Penguins notebook: Crosby gets permission to ditch protective shield
Sidney Crosby's playoff beard will be a little more noticeable now.
Crosby has been given permission to scrap the protective shield that he has been wearing since returning from breaking his jaw.
Starting with Game 1 of the Eastern Conference final against the Boston Bruins — the game will be played at Consol Energy Center, likely Wednesday or Thursday — Crosby will look like himself again. He practiced on Sunday without the shield.
“I definitely can see better on the ice now,” said Crosby, whose jaw was broken on March 30 by a deflected Brooks Orpik shot.
Crosby admitted to being slightly apprehensive when first hitting the ice without the shield.
“I think that's pretty typical,” he said. “It might take a couple of days probably before I'm sticking my face in front of the net as much as I would have with the full cage.”
The injury has not hindered his work.
Crosby is third in NHL postseason scoring with 15 points and first in points per game with a 1.5 total.
He recorded nine points in five games against the New York Islanders and six points in five games against the Ottawa Senators.
Crosby, who has never faced Boston in a playoff series, has produced 32 points in 22 career games against the Bruins.
“It actually feels weird being out there without it,” Crosby said. “But it's much better.”
• Left wing Chris Kunitz did not practice Sunday. He was banged up in Game 4 but returned for the third period of that game and played in Game 5.
• Coach Dan Bylsma, who is unsure of the conference final schedule, said he might give the Penguins another day off before the series begins.
• The Penguins practiced for about 45 minutes on Sunday at Consol Energy Center and are scheduled to practice again Monday.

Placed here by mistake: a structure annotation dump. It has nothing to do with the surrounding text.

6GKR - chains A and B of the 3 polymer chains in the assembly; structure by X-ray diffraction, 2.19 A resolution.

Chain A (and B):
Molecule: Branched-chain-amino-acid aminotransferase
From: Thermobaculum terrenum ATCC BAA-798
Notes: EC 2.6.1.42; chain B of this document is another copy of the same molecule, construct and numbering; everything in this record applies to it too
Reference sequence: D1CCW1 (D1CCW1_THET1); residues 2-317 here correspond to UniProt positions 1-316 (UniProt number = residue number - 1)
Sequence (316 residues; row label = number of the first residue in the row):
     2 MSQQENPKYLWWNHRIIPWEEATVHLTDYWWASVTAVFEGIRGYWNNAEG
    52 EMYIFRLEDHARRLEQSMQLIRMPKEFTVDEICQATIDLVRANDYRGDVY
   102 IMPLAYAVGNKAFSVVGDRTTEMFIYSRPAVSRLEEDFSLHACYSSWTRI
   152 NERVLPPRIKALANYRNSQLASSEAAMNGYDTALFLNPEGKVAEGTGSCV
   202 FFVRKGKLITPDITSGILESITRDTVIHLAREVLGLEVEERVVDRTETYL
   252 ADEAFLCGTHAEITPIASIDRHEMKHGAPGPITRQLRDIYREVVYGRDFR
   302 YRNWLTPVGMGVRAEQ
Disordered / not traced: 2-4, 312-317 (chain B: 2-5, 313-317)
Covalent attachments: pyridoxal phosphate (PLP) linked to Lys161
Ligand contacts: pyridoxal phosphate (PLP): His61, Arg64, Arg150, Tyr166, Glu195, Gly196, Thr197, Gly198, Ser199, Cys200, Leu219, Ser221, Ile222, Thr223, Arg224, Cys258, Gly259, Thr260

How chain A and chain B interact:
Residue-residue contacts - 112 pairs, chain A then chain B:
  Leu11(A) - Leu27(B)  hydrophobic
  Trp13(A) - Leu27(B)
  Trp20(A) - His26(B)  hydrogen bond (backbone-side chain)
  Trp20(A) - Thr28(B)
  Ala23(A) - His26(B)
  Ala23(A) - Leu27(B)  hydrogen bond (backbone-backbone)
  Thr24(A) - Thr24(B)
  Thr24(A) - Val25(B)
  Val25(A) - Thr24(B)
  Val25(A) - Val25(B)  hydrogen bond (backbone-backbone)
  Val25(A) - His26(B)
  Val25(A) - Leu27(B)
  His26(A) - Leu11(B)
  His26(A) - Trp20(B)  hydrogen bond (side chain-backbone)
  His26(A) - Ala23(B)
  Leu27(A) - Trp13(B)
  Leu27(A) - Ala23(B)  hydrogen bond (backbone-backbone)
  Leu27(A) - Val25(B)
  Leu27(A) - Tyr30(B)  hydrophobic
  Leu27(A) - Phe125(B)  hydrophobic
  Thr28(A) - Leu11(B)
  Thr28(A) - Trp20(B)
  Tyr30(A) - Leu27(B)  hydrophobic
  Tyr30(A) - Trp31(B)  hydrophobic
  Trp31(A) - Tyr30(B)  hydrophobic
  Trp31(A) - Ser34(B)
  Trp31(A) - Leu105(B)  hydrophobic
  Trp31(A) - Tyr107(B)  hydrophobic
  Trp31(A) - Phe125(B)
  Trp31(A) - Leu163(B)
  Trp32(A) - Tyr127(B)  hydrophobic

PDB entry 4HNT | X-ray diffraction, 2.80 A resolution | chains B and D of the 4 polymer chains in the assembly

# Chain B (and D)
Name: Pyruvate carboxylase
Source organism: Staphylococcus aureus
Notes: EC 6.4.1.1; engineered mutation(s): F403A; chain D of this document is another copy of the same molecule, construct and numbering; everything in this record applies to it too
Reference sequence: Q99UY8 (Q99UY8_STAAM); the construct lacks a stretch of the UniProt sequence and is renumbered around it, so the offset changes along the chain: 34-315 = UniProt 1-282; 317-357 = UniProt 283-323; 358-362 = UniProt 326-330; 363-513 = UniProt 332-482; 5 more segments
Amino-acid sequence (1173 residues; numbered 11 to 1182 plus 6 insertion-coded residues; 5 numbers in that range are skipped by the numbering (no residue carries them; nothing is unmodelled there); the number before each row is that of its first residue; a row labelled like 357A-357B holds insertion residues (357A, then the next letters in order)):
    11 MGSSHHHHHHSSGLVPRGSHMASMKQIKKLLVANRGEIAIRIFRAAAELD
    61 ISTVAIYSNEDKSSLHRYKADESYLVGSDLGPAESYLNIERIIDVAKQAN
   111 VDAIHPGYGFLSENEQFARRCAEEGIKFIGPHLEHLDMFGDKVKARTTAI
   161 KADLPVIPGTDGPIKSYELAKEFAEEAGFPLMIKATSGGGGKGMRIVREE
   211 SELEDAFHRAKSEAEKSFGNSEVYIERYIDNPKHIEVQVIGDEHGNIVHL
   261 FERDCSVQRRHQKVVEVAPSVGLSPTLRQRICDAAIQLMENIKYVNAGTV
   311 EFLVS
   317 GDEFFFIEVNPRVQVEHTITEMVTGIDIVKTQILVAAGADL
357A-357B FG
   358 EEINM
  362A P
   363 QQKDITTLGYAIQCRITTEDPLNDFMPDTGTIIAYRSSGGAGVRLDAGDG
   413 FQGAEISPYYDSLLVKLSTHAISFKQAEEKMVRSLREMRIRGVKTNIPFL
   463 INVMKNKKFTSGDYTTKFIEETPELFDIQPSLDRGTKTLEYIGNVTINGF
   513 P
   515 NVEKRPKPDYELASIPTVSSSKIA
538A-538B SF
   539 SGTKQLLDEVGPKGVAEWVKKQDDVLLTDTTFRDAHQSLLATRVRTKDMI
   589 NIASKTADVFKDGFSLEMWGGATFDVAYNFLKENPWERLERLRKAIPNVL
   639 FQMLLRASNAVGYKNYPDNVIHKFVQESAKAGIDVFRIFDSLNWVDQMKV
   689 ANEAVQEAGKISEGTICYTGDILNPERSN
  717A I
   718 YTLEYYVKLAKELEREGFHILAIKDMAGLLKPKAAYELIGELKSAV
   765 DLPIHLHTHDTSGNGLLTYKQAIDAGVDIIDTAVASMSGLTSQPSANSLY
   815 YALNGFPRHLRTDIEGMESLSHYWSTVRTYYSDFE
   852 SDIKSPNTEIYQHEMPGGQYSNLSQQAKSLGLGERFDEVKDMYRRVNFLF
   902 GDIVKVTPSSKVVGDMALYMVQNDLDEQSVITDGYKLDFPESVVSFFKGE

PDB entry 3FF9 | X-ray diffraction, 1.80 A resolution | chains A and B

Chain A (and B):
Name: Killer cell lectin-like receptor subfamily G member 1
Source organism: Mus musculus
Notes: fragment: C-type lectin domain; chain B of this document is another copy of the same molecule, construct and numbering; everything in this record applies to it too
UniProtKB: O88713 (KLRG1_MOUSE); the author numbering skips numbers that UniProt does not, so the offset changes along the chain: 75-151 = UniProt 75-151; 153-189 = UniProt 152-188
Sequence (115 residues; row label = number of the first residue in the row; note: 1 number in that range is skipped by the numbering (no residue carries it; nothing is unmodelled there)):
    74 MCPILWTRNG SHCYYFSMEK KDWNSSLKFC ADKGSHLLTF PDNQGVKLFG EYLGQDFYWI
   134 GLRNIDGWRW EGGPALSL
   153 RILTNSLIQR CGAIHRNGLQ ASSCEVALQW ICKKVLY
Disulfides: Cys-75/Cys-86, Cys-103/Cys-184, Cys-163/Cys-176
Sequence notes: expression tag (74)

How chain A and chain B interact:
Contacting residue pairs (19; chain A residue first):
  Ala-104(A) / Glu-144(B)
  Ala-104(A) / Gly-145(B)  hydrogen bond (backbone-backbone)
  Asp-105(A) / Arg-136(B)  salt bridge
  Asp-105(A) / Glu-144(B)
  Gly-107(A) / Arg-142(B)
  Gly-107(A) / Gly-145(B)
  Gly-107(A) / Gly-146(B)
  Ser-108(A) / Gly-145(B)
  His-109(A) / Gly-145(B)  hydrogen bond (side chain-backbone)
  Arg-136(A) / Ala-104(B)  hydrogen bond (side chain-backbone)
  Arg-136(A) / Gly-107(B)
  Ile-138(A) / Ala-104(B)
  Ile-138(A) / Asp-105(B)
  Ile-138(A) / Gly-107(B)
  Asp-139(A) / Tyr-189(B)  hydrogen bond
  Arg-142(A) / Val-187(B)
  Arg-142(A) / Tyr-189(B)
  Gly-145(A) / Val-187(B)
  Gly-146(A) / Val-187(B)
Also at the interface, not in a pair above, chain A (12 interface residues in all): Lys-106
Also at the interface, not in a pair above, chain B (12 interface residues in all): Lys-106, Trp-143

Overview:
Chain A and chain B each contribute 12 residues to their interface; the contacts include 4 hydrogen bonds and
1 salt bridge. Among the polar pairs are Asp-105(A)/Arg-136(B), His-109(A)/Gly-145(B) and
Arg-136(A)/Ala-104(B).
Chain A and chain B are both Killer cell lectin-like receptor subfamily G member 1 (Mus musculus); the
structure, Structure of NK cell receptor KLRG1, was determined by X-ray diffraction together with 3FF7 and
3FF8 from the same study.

— Josh Yohe
Show commenting policy
TribLive commenting policy
You are solely responsible for your comments and by using TribLive.com you agree to our Terms of Service.
We moderate comments. Our goal is to provide substantive commentary for a general readership. By screening submissions, we provide a space where readers can share intelligent and informed commentary that enhances the quality of our news and information.
While most comments will be posted if they are on-topic and not abusive, moderating decisions are subjective. We will make them as carefully and consistently as we can. Because of the volume of reader comments, we cannot review individual moderation decisions with readers.
We value thoughtful comments representing a range of views that make their point quickly and politely. We make an effort to protect discussions from repeated comments either by the same reader or different readers.
We follow the same standards for taste as the daily newspaper. A few things we won't tolerate: personal attacks, obscenity, vulgarity, profanity (including expletives and letters followed by dashes), commercial promotion, impersonations, incoherence, proselytizing and SHOUTING. Don't include URLs to Web sites.
We do not edit comments. They are either approved or deleted. We reserve the right to edit a comment that is quoted or excerpted in an article. In this case, we may fix spelling and punctuation.
We welcome strong opinions and criticism of our work, but we don't want comments to become bogged down with discussions of our policies and we will moderate accordingly.
We appreciate it when readers and people quoted in articles or blog posts point out errors of fact or emphasis and will investigate all assertions. But these suggestions should be sent via e-mail. To avoid distracting other readers, we won't publish comments that suggest a correction. Instead, corrections will be made in a blog post or in an article.
- Penguins confident Pouliot will be healthy, ready for camp
- Penguins GM insists new coach Johnston was no afterthought
- Penguins alumni rally to help Mitch Wilson, who is fighting ALS
- Penguins goalie Fleury likely to enter season without new contract